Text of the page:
Esling Park Lodge

A life-lease is designed for those 55 and over, providing condominium living with a combination of initial investment and low rent.

  • May. 29, 2014 1:00 p.m.

by Ida Koric

Rossland News

The fate of Rossland’s Esling Park Lodge has finally been decided after much debate; the interest-free ride comes to an end.

Esling Park Lodge was conceived of during a time when the “Life Lease” structure of real estate was at the height of popularity. A life-lease is designed for those 55 and over, providing condominium living with a combination of initial investment and low rent (“maintenance fees”). Life-lease buildings are usually run by non-profit organizations so that actual costs are covered by the investor, as opposed to inflated costs that result when a developer is turning a profit.

In the case of Esling Park, investors put forward $70 – $80,000 initially, depending on the size and amenities of their suite, with a monthly maintenance fee of $600-800.

In theory, residents were intended to remain in the suites for many years, allowing the property value, and maintenance fee pool, to accrue. With Esling Park, however, some residents left only a few years into their lease, and were unable to collect their investment because of cost over-runs for the development.

Once word got out that investors were not regaining their capital, it was difficult to attract new clients, and the building remained at low capacity – leading to the financial troubles that resulted in the Society’s approaching the City of Rossland for help.

Even though the City had granted the land for the building free of charge, council at the time agreed to borrow $450,000 to lend to the project, interest free for 20 years.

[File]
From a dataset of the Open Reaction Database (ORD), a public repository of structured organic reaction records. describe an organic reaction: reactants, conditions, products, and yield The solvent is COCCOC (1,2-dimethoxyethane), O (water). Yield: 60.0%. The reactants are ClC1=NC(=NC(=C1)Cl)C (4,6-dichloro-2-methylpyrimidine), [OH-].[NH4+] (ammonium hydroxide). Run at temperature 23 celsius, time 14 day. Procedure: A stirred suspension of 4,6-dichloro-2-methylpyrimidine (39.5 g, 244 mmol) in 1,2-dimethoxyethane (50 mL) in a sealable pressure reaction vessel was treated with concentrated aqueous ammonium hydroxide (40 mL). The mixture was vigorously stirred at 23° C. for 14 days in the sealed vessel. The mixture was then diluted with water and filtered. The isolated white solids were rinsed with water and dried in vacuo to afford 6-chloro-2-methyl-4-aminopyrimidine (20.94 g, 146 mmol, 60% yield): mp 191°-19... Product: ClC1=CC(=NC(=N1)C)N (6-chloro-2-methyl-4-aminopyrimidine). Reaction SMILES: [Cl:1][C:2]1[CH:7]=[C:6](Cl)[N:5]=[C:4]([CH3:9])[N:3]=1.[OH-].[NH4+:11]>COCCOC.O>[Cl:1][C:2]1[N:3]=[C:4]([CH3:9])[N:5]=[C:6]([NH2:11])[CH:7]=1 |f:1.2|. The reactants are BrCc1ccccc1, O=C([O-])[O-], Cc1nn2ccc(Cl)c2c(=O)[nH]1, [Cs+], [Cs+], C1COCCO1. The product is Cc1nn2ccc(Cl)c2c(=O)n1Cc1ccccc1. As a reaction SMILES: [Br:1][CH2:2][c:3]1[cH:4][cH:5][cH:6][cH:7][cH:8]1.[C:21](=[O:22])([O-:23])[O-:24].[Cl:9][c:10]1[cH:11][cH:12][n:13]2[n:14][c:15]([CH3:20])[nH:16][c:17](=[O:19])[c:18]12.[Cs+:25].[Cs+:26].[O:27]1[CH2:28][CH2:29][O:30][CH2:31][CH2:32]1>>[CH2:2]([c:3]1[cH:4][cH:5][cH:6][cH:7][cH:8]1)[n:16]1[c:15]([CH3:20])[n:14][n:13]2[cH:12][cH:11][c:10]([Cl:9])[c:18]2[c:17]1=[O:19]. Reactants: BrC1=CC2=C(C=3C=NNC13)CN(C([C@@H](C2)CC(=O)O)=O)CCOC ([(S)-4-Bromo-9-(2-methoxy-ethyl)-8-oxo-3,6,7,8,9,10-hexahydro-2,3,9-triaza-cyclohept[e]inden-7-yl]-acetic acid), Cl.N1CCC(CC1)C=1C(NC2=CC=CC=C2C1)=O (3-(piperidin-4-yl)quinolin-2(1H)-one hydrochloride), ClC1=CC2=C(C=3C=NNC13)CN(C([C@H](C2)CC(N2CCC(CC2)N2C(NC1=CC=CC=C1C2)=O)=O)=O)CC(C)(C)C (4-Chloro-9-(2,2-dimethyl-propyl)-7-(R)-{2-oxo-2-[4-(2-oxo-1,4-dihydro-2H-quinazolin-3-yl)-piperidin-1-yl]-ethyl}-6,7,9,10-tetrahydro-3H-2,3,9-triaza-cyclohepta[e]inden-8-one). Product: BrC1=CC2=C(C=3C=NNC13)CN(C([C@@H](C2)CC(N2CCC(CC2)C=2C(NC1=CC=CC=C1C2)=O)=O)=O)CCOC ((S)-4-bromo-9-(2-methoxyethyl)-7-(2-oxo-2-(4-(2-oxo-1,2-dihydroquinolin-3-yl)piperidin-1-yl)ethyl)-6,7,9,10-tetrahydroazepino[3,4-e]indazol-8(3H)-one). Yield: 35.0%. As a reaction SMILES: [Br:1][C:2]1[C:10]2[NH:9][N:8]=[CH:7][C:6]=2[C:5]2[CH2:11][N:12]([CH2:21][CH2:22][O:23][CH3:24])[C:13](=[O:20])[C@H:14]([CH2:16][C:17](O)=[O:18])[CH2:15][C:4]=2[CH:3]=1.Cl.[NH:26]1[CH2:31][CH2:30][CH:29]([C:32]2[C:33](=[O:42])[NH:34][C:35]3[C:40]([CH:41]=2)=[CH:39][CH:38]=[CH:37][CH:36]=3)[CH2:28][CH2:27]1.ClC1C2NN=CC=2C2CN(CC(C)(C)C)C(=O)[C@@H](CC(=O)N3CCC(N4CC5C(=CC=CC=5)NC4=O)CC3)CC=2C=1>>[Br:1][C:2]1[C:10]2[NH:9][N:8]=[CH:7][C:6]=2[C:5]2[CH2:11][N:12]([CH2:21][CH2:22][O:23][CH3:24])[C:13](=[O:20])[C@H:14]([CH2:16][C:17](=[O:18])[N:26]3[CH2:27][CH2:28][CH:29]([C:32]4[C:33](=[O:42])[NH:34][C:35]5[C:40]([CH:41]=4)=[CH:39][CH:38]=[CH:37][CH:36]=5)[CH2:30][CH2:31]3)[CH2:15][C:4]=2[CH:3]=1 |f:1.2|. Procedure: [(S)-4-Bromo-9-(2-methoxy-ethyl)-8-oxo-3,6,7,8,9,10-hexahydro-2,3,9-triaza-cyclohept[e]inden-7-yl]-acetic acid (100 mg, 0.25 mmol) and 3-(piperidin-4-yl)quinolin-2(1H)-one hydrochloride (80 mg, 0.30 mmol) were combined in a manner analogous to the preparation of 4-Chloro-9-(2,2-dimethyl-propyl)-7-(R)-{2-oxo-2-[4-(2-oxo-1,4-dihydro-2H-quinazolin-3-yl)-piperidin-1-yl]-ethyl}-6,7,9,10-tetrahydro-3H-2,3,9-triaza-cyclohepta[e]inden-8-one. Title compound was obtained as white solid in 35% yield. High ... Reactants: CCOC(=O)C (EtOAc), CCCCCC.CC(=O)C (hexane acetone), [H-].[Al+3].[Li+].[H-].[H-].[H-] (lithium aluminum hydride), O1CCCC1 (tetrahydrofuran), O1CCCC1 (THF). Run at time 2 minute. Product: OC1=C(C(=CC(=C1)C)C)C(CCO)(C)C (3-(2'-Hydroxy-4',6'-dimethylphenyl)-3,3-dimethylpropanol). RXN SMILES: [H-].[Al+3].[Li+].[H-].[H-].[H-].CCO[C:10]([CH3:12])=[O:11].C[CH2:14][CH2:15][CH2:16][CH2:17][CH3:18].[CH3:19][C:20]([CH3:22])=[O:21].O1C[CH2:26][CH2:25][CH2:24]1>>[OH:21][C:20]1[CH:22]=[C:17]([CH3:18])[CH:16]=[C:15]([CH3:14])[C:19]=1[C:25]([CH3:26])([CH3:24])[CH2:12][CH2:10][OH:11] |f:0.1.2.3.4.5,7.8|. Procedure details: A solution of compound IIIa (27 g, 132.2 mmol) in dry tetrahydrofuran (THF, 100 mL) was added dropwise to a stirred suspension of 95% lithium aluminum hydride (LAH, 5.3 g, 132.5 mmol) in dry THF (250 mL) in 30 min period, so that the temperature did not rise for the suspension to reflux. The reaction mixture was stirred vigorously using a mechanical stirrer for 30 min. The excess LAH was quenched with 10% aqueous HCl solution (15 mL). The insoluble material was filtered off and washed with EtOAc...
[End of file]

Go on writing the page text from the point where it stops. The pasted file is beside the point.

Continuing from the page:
Bill Profili was mayor at the time of this decision, and is the current Chair of the Seniors Housing Society. The outstanding loan is currently at $270,000 with no interest paid to date.

Profili argues that the initial loan was interest-free in perpetuity, and is asking for an extension of the current interpretation of the agreement, or for outright forgiveness of the loan.

The residence was not designed as low-income housing, but rather as high-end apartments for affluent seniors who had no such options at the time.  The building is currently a standard rental, with suites as large as 1200 square feet rented for far less than market value ($800). As a result of a loan restructuring in the year 2000, two of the suites are dedicated to low–cost housing, subsidized by BC Housing.

During recent council debates, City staff recommended an extension of interest-free status until 2039. Councillor Kathy Moore argued that tax payers should not be footing the bill for a private development, and the original agreement should be upheld, with the Society beginning to pay principal, with interest at current market levels. She went on to note that, in the past decade alone, tax-payers have lost $94,000 in potential interest payments.

Mayor Granstrom opposed the motion, stating he would prefer to see some negotiation with the Society before firm values and dates are put into place. A repayment structure would mean that rents at the properties would need to increase substantially, where current laws allow only a maximum increase of 2 per cent per year.

Leigh Harrison, a lawyer involved with the initial set-up of Esling Park Lodge, spoke to council, reminding them that the Society has known for over a decade that the interest-free ride was coming to an end, and should have adjusted rents to begin approaching market value years ago.

At the May 23 Council meeting, a presentation was made by the Rossland Senior Housing Society which led to a negotiated settlement. A recommendation was put forth that the Society be charged 2.2 per cent interest on the outstanding loan immediately, and be expected to begin payments on the principle in 2019. Council agreed with the recommendation, which gives the Society five years to increase tenant fees to a level that allows a balanced budget.

 

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